Water in Venice's Grand Canal appeared fluorescent green last Sunday, leading to an investigation by local authorities, reports The Washington Post.
Local residents were the first to see the green patch in the water near the Rialto Bridge, posted Luca Zaia, President of the Veneto region, on Twitter.
According to a statement from the regional environmental agency, samples from the water initially found no harmful substances. The agency suspects the use of fluorescein, a dye sometimes used in sewage system management.
Nessun pericolo di inquinamento dalla chiazza verde fluorescente apparsa ieri mattina nelle acque di Venezia, ma preoccupa il rischio emulazione.
Purtroppo Venezia è diventata palcoscenico di azioni ben sopra le righe: servono risposte adeguate e forti. pic.twitter.com/zcf9JBcXID
— Luca Zaia (@zaiapresidente) May 29, 2023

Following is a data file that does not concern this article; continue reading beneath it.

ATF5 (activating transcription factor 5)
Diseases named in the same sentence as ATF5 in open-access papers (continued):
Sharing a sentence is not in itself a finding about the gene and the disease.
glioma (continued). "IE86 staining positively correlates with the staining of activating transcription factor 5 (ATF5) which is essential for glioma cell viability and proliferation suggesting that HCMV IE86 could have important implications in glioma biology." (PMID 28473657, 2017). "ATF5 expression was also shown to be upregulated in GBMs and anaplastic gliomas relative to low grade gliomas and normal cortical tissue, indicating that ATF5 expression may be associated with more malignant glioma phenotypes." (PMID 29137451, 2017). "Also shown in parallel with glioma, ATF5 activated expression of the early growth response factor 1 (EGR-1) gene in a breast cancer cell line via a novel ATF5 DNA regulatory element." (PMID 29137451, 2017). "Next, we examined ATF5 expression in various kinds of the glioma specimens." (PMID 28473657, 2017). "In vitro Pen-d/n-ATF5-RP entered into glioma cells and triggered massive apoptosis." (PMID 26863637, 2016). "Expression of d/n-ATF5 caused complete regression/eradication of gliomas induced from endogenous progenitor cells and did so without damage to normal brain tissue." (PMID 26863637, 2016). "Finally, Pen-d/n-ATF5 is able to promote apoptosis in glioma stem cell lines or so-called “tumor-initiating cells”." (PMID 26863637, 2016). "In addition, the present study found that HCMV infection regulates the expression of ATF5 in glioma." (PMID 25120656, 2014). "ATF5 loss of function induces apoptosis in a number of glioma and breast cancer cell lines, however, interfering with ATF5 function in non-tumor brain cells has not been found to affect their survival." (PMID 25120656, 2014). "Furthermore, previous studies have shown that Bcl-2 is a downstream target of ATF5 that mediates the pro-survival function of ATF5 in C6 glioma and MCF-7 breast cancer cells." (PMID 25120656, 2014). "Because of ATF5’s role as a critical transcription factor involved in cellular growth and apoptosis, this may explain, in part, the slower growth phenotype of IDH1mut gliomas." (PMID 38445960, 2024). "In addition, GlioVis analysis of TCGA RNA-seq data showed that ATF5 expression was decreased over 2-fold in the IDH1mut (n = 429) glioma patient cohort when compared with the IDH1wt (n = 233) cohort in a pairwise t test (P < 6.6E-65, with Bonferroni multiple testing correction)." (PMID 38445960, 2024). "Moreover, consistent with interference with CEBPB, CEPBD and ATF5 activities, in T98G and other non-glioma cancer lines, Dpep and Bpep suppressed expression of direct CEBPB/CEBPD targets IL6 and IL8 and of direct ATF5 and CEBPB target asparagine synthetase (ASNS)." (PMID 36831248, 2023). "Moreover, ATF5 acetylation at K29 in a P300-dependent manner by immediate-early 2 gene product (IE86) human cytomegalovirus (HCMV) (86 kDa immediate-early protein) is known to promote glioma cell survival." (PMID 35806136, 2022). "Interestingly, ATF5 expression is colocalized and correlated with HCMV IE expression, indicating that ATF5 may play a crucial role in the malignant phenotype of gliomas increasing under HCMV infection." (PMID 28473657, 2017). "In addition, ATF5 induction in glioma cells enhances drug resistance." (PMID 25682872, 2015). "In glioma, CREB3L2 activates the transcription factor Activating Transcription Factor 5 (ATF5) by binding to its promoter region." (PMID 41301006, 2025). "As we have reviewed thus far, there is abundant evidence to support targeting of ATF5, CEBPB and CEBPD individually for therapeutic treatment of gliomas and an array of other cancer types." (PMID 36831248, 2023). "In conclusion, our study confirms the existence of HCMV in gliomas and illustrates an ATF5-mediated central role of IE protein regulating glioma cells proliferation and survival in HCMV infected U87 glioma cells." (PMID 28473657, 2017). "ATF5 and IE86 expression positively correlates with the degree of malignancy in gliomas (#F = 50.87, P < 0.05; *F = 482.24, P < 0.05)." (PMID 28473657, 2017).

The incident has been compared to a similar act by Argentine artist Nicolás García Uriburu, who in 1968 dyed the waters green with a fluorescent dye during the Venice Biennale to raise awareness of ecological issues. Local media have suggested that an environmental group may be responsible.
Venice, a vulnerable city due to rising sea levels, has invested heavily to adapt to climate change and preserve its environment from the impact of mass tourism.
Recently, environmental awareness groups in Europe, including Italy, have engaged in disruptive actions to protest climate issues. Earlier in May, activists poured charcoal into the Trevi Fountain in Rome to turn its water black.